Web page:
Cyprus construction industry enjoying a revival
Cyprus’ construction industry seems to be regaining confidence over the past year, as developers encouraged by an increase of activity, feel that the barren years of the real estate crisis are behind them.
The Federation of the Building Constructors Associations of Cyprus (OSEOK) says things are improving as developers see a bright future as big projects are in the pipeline, while others are expected to be announced. The manager of OSEOK, Frangos Prokopas said that the sector has seen an upward swing that begun in 2017 and has continued into 2018. He said the federation’s Activity Index has recorded a positive trend for the first time since 2010, standing at +12%.
The Activity Index measures the percentage of developers who stated that they saw their business grow in 2017. Meanwhile, the Work Cycle Index of the Federation measuring the percentage of contractors who have declared that their work load for 2017 was above normal or expected, minus the percentage of those who declare it to be below the norm, recorded a significant improvement too, standing at -37%.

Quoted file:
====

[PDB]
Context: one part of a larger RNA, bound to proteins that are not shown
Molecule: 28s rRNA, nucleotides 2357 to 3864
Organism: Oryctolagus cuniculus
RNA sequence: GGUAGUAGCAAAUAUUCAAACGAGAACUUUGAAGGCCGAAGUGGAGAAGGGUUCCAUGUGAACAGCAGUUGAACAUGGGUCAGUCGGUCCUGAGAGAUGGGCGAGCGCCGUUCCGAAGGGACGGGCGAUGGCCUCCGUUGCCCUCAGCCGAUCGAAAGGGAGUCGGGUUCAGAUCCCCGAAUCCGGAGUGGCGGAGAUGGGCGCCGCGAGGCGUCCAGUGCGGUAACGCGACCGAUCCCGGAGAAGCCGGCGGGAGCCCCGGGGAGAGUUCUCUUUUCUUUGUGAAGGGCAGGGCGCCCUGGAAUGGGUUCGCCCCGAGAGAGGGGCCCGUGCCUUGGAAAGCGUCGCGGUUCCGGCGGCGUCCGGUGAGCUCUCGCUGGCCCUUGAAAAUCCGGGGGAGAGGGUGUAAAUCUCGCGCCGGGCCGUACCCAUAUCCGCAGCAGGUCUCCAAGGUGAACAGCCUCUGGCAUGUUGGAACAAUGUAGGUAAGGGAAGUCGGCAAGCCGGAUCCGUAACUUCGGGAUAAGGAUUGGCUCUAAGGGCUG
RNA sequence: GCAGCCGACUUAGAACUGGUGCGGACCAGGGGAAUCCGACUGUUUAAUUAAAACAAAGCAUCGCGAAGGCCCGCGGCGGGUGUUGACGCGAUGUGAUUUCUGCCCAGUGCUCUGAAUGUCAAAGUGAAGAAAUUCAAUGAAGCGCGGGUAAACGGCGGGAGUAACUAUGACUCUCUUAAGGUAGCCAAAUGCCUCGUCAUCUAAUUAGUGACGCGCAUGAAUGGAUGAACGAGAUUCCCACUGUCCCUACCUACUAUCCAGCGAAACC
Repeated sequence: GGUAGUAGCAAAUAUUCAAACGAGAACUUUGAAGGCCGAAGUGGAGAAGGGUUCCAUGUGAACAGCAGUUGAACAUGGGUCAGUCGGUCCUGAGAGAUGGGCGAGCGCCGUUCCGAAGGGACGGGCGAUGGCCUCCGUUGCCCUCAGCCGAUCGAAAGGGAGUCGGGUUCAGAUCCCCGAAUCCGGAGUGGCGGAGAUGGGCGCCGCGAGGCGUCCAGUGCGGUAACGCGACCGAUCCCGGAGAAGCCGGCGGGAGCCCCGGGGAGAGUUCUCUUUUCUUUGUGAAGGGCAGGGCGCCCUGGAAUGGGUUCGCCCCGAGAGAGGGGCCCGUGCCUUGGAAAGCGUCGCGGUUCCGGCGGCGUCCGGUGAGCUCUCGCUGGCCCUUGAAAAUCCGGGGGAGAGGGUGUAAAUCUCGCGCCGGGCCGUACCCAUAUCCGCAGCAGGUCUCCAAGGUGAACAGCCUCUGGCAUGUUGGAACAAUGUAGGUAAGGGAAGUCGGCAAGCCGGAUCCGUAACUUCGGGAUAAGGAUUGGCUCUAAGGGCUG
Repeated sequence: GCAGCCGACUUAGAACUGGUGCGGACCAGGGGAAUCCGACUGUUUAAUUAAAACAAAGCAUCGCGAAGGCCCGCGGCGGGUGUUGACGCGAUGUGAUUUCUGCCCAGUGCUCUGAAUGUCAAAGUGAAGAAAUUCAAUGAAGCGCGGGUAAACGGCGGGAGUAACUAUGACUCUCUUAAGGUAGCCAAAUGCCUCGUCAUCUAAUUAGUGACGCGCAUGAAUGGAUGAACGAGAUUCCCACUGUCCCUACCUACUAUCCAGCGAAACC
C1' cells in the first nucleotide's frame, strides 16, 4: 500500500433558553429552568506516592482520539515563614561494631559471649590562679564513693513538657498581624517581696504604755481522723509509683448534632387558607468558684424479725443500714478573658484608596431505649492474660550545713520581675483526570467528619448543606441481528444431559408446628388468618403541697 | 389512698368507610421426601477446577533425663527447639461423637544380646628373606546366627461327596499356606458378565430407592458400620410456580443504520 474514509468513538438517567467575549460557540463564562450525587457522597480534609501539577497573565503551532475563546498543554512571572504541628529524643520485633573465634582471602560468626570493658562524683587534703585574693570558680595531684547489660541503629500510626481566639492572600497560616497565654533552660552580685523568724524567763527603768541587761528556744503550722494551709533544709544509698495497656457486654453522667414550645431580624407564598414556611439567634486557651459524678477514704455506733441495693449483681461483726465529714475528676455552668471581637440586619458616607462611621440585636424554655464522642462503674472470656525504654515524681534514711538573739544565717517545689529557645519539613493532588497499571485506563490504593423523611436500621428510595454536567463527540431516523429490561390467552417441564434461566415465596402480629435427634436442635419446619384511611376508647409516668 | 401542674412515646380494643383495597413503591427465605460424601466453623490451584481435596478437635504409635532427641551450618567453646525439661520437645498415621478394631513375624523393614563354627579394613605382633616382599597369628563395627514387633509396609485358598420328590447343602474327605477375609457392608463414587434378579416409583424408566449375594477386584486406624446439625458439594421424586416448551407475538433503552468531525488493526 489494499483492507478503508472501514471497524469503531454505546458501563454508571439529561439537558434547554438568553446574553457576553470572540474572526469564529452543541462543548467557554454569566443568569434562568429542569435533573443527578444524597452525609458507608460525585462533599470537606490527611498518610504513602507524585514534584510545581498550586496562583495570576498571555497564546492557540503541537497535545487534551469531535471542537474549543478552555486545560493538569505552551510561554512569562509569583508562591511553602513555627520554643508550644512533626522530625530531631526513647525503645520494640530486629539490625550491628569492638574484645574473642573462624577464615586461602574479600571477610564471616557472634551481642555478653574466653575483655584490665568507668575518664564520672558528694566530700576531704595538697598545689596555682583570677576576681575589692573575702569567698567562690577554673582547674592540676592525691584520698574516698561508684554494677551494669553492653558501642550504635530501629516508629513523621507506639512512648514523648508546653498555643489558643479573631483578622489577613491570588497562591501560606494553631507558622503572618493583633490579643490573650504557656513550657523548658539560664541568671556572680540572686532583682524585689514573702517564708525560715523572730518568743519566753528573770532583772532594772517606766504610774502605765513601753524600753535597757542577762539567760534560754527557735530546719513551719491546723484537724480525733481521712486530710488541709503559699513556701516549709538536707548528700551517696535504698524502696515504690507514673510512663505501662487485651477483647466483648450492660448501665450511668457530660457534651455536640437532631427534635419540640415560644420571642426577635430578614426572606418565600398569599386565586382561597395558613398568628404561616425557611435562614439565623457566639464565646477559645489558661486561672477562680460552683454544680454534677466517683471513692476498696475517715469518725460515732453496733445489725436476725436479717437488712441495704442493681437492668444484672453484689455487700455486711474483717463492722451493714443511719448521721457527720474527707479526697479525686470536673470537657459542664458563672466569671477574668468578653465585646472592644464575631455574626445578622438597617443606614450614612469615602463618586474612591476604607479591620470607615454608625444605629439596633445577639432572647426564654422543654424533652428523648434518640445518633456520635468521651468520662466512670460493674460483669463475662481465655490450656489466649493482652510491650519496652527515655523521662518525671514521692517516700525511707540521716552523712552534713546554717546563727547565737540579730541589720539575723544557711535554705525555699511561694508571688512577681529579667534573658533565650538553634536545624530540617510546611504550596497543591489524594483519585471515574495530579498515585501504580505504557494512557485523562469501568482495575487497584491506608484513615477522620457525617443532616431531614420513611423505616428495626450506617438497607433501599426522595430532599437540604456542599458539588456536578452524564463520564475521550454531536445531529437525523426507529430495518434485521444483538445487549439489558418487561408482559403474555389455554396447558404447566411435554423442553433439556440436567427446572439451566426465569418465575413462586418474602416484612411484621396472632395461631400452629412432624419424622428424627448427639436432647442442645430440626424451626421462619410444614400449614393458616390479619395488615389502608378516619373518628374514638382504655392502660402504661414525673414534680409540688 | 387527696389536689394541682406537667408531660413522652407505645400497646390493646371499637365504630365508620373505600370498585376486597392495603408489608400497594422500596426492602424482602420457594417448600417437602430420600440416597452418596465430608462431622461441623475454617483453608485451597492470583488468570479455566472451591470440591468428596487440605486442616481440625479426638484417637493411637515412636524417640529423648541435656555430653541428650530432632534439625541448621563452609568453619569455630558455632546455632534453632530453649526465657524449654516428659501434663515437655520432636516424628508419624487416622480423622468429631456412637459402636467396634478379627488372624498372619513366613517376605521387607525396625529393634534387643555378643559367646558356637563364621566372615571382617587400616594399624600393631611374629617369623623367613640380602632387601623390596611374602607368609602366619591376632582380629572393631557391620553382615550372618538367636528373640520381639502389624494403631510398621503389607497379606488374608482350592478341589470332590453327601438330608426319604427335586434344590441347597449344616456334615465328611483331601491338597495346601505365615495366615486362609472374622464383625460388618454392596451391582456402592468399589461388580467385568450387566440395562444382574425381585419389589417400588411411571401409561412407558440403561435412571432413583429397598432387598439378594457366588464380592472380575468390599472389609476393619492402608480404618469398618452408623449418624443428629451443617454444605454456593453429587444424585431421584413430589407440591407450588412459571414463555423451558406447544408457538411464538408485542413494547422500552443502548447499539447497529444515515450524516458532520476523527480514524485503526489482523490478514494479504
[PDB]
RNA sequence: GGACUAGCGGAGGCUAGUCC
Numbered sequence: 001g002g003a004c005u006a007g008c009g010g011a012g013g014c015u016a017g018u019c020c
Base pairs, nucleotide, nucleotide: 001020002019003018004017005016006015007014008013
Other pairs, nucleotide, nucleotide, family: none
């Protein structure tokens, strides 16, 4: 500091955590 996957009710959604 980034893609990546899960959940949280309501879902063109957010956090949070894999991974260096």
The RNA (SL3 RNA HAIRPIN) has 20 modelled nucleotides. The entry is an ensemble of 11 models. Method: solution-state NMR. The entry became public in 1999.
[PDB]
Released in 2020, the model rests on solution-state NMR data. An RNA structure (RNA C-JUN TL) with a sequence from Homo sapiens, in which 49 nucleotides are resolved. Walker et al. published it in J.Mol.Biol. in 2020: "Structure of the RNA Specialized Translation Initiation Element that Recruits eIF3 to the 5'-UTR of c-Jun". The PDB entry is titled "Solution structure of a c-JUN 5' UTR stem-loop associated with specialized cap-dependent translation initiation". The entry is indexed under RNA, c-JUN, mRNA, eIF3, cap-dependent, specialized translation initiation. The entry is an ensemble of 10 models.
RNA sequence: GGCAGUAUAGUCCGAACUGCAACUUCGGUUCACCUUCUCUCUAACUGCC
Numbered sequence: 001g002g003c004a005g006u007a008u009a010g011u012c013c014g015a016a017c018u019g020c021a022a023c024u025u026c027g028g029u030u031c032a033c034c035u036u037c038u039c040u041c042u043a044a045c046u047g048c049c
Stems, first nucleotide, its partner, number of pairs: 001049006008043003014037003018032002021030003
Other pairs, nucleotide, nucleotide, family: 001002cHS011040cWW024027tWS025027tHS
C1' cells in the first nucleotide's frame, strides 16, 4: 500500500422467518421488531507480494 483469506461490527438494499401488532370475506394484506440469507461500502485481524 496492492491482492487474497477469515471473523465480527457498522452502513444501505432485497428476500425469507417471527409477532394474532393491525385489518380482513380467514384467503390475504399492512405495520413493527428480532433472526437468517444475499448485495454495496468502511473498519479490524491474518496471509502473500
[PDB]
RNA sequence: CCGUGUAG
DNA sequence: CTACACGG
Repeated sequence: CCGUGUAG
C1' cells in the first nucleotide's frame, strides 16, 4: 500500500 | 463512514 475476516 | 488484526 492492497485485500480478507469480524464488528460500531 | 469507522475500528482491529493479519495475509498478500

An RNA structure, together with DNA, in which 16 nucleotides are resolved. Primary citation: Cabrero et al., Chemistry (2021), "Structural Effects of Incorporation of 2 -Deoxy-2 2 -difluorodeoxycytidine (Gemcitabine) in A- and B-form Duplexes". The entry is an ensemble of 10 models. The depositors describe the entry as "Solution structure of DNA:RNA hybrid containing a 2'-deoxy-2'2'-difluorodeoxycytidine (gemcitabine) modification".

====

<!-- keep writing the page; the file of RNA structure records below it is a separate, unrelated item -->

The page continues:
But now developers are rather optimistic regarding the future as major projects are in the pipeline or expected to be announced. Prokopas is encouraged that the sector has started to disengage itself from its dependence on projects connected with the investment for citizenship scheme. He said that the focus of the construction sector is currently concentrated in two main activities, apart from luxury projects on the southwestern coast of Cyprus. He said that there is a significant number of houses being developed. Cystat figures show that 70.4% of the 1,984 building permits issued in the first four months of 2018 were for residencies. Furthermore, fortifying the argument that the industry is turning to the local market, 744 of building permits were issued for projects in Nicosia, a market dominated by Cypriot buyers.
“Now as the economy is stabilizing, people feel more confident to take out a mortgage, as the banks have started to give out loans, or to invest cash they have been saving up over the past five years.” The analyst also said that the significant increase in numbers of students studying at the Nicosia based universities has created a shortage in housing which has pushed up demand. That along with the various student dorm projects being carried out, a significant number of blocks of flats are being build. “I’m encouraged that the building sector is reinventing itself and becoming more diverse and less dependent on one type of investment.”
Nearly 50% of the property contracts deposited at Land Registry offices in the first half of the year were for properties purchased by non-Cypriots – and out of the total number of 4,470, almost a third (1,522) were for properties bought by third-country nationals.
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